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Welcome


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Welcome to the Virtual Reality & Immersive Visualization Group
at RWTH Aachen University!

The Virtual Reality and Immersive Visualization Group started in 1998 as a service team in the RWTH IT Center. Since 2015, we are a research group (Lehr- und Forschungsgebiet) at i12 within the Computer Science Department. Moreover, the Group is a member of the Visual Computing Institute and continues to be an integral part of the RWTH IT Center.

In a unique combination of research, teaching, services, and infrastructure, we provide Virtual Reality technologies and the underlying methodology as a powerful tool for scientific-technological applications.

In terms of basic research, we develop advanced methods and algorithms for multimodal 3D user interfaces and explorative analyses in virtual environments. Furthermore, we focus on application-driven, interdisciplinary research in collaboration with RWTH Aachen institutes, Forschungszentrum Jülich, research institutions worldwide, and partners from business and industry, covering fields like simulation science, production technology, neuroscience, and medicine.

To this end, we are members of / associated with the following institutes and facilities:

Our offices are located in the RWTH IT Center, where we operate one of the largest Virtual Reality labs worldwide. The aixCAVE, a 30 sqm visualization chamber, makes it possible to interactively explore virtual worlds, is open to use by any RWTH Aachen research group.

News

21th ACM International Conference on Intelligent Virtual Agents (IVA21)

Andrea Bönsch presented a paper at the 21th ACM International Conference on Intelligent Virtual Agents. Additionally, her student David Hashem submitted a GALA video showcasing the respective application of a virtual museum's curator who either guides the user or accompanies the user on his or free exploration. The video won the ACM IVA 2021 GALA Audience Award. Congratulations!

Sept. 17, 2021

ACM Symposium on Applied Perception (SAP2021)

Jonathan Ehret presented joined work with the RWTH Institute for Hearing Technology and Acoustics and the Cologne IfL Phonetik on the Influence of Prosody and Embodiment on the Perceived Naturalness of a Conversational Agents’ Speech. During the peer-reviewing process, the paper was invited and accepted to the Journal Transactions on Applied Perception (TAP). Congratulations!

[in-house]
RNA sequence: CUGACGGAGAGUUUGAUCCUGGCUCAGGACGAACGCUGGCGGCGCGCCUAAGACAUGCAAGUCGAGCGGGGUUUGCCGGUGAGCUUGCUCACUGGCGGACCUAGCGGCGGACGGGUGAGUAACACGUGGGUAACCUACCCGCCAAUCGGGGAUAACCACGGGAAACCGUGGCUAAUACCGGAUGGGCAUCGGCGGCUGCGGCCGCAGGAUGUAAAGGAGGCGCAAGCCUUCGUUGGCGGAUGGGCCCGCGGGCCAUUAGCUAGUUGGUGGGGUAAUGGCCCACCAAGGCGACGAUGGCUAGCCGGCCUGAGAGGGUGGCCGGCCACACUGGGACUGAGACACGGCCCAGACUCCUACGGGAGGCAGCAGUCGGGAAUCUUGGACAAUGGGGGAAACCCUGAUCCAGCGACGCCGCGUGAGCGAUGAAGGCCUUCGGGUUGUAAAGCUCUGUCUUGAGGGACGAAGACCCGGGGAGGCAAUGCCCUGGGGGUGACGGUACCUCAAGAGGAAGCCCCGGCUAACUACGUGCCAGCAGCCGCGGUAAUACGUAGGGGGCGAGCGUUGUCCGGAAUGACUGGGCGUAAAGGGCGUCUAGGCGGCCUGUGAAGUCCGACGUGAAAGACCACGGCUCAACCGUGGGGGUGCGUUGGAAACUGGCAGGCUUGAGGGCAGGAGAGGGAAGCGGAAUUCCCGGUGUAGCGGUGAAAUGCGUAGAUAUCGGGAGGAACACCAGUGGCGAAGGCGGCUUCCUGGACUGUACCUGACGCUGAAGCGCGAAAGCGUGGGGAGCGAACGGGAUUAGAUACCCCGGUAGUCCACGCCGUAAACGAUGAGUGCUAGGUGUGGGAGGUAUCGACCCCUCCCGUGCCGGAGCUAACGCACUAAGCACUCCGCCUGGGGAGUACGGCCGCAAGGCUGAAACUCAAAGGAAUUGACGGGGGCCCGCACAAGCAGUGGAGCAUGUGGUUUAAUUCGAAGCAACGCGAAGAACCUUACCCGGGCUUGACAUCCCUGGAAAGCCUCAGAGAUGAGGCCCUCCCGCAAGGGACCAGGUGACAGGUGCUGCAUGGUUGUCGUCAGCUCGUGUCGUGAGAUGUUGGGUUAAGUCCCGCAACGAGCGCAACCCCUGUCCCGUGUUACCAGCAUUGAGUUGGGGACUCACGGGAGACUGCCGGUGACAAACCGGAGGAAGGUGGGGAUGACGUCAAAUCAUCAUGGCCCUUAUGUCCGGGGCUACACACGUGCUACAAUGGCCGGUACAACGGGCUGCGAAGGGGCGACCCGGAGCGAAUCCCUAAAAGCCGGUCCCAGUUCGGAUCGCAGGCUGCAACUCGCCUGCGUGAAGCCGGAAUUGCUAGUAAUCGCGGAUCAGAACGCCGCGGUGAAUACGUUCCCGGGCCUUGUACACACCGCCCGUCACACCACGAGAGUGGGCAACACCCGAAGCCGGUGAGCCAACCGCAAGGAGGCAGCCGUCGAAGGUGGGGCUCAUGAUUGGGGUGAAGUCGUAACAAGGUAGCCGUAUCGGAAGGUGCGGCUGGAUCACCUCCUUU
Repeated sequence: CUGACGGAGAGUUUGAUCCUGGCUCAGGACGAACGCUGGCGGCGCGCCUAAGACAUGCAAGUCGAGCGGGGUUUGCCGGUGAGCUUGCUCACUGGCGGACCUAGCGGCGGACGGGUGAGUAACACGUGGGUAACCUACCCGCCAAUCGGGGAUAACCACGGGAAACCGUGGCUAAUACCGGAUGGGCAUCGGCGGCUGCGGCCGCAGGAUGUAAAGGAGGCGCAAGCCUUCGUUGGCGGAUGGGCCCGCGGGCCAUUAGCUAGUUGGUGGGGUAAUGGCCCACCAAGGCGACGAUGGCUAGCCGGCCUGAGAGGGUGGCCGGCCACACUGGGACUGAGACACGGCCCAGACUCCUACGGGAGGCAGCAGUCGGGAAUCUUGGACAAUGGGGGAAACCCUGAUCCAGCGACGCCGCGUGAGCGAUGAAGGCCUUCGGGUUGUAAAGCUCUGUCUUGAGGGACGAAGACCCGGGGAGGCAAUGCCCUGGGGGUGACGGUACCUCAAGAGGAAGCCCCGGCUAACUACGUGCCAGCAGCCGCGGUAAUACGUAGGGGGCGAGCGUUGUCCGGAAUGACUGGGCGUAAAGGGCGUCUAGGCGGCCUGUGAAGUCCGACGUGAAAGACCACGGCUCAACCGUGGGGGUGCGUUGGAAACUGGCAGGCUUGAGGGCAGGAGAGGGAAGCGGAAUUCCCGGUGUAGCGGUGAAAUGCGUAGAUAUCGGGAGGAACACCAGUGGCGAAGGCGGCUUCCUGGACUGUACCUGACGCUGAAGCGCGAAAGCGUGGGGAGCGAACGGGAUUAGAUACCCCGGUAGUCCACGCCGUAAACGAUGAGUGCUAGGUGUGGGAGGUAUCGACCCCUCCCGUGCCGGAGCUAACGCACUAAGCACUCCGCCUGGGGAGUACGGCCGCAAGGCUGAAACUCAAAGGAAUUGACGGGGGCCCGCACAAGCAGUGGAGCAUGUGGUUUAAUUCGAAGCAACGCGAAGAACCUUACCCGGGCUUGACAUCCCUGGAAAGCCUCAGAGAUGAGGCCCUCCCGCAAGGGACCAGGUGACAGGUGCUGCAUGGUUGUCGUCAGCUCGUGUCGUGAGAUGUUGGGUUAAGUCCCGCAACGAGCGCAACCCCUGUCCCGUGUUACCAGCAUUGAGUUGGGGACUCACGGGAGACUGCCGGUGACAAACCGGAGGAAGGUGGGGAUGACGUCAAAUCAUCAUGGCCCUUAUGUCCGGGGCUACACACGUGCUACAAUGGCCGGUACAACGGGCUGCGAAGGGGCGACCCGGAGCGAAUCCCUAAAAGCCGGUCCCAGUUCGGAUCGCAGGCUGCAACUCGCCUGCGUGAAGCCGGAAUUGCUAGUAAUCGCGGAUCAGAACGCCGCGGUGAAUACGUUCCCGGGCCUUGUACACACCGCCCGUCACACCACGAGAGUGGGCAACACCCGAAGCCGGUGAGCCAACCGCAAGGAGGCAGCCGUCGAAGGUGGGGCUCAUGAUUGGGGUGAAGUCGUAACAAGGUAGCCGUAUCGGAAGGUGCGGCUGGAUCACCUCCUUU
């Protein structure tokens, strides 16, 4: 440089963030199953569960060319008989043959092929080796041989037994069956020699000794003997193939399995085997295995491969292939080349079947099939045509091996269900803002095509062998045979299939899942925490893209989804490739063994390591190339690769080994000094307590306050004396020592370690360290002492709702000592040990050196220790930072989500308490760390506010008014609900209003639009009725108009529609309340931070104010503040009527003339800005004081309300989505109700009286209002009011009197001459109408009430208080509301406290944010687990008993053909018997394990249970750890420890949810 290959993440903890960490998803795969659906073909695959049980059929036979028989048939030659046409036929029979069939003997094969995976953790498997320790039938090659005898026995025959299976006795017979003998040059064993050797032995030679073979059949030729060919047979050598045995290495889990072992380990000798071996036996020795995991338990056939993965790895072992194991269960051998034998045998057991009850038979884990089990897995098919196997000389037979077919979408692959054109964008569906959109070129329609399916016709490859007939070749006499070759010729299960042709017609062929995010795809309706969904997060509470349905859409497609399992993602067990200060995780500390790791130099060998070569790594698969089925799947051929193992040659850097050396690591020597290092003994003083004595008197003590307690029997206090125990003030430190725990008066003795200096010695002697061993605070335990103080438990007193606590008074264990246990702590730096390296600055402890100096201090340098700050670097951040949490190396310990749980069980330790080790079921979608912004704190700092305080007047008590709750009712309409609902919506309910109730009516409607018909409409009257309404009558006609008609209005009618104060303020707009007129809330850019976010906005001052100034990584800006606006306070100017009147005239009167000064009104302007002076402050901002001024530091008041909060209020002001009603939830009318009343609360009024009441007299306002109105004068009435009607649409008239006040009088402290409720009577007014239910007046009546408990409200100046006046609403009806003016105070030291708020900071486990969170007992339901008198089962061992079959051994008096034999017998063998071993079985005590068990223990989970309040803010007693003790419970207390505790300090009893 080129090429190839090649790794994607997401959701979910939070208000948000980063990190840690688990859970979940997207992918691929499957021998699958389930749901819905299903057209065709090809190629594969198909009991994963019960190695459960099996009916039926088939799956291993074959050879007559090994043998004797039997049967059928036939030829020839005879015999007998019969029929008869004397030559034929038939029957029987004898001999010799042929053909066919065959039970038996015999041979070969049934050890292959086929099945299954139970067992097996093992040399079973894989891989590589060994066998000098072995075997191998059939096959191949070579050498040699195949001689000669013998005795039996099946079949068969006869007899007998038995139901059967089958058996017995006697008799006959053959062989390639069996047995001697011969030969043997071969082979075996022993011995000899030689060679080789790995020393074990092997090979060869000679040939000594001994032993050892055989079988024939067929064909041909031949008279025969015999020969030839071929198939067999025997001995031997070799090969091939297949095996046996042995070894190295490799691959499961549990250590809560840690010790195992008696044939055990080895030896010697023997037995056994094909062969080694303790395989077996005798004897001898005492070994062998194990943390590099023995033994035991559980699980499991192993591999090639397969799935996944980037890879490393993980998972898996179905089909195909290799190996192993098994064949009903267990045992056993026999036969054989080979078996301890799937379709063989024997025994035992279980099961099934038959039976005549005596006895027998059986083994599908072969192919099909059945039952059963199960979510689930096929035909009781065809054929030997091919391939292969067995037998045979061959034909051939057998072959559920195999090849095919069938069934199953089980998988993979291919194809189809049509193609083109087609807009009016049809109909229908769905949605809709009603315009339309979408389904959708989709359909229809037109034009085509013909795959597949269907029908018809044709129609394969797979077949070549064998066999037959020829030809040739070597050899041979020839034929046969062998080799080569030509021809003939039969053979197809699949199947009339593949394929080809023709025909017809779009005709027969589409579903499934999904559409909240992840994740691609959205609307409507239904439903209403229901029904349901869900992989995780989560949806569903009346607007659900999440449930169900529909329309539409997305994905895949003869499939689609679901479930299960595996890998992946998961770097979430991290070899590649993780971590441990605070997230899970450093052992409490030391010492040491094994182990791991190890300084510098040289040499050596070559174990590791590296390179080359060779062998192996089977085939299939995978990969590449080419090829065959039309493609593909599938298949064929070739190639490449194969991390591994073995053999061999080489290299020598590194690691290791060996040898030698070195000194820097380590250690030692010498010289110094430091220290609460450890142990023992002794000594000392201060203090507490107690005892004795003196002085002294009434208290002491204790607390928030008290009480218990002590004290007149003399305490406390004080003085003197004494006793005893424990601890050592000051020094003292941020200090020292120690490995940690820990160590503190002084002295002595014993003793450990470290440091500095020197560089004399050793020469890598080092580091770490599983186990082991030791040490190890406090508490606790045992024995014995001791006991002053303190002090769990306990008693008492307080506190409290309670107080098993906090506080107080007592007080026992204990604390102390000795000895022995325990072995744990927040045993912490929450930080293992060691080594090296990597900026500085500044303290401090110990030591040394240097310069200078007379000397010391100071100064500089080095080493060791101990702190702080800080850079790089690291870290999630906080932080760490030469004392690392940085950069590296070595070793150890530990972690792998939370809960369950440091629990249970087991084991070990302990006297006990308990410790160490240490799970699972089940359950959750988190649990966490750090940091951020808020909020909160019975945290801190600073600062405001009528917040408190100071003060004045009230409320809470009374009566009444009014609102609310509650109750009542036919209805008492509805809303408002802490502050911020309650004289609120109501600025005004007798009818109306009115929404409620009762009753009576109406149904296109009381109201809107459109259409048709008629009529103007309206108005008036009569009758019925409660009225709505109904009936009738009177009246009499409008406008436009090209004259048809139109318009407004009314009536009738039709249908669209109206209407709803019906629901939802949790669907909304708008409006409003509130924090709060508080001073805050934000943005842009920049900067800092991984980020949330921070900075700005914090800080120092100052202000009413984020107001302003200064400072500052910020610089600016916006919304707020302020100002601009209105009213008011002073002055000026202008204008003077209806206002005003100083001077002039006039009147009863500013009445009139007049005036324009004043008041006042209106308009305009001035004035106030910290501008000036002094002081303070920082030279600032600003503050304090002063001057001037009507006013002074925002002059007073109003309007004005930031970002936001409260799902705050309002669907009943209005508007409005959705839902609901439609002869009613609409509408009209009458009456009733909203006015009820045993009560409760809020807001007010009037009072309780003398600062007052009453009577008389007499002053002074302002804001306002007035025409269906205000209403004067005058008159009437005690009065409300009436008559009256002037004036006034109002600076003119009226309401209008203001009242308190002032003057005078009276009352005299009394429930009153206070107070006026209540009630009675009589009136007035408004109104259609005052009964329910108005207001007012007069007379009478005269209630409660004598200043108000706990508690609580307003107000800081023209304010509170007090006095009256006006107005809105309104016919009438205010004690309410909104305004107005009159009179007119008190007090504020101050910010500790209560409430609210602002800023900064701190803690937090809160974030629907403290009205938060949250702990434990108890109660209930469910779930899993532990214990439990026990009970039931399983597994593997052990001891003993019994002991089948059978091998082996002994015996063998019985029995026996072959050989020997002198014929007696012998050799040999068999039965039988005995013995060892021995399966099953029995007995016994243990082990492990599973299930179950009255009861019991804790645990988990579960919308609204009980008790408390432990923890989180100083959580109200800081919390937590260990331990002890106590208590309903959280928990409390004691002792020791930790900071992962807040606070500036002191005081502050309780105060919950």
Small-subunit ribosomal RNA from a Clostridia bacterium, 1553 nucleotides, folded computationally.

Sept. 16, 2021

ICAT-EGVE 2021

Andrea Bönsch presented a poster on Indirect User Guidance by Pedestrians in Virtual Environments during the International Conference on Artificial Reality and Telexistence and Eurographics Symposium on Virtual Environments (ICAT-EGVE 2021).

Sept. 9, 2021

Kármán Conference: European Meeting on Intermediate Filaments

Prof. Reinhard Windoffer of the Institute of Molecular and Cellular Anatomy (MOCA) presented his group's research on Keratin intermediate filaments. Our group supported this work with an immersive visualization of the cytoskeletons.

Sept. 8, 2021

Med&BioVis Workshop 2021

Marcel Krüger gave a talk introducing "Insite - A Pipeline for the Interactive Analysis of Neuronal Network Simulations via NEST, TVB, and ARBOR" on the Med&BioVis Workshop of GI Fachgruppe Visual Computing in Biology and Medicine.

Sept. 3, 2021

DAGA 2021

Our group was involved in three presentations at this year's DAGA, 47th Annual Conference on Acoustics. While Jonathan Ehret talked about "Speech Source Directivity for Embodied Conversational Agents", our colleagues from RWTH Institute for Hearing Technology and Acoustics presented joint work on "Prosodic and Visual Naturalness of Dialogs Presented by Conversational Virtual Agents" and our AUDICTIVE project on listening to, and remembering conversations between two talkers.

Aug. 18, 2021

Recent Publications

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Quantitative Mapping of Keratin Networks in 3D

eLife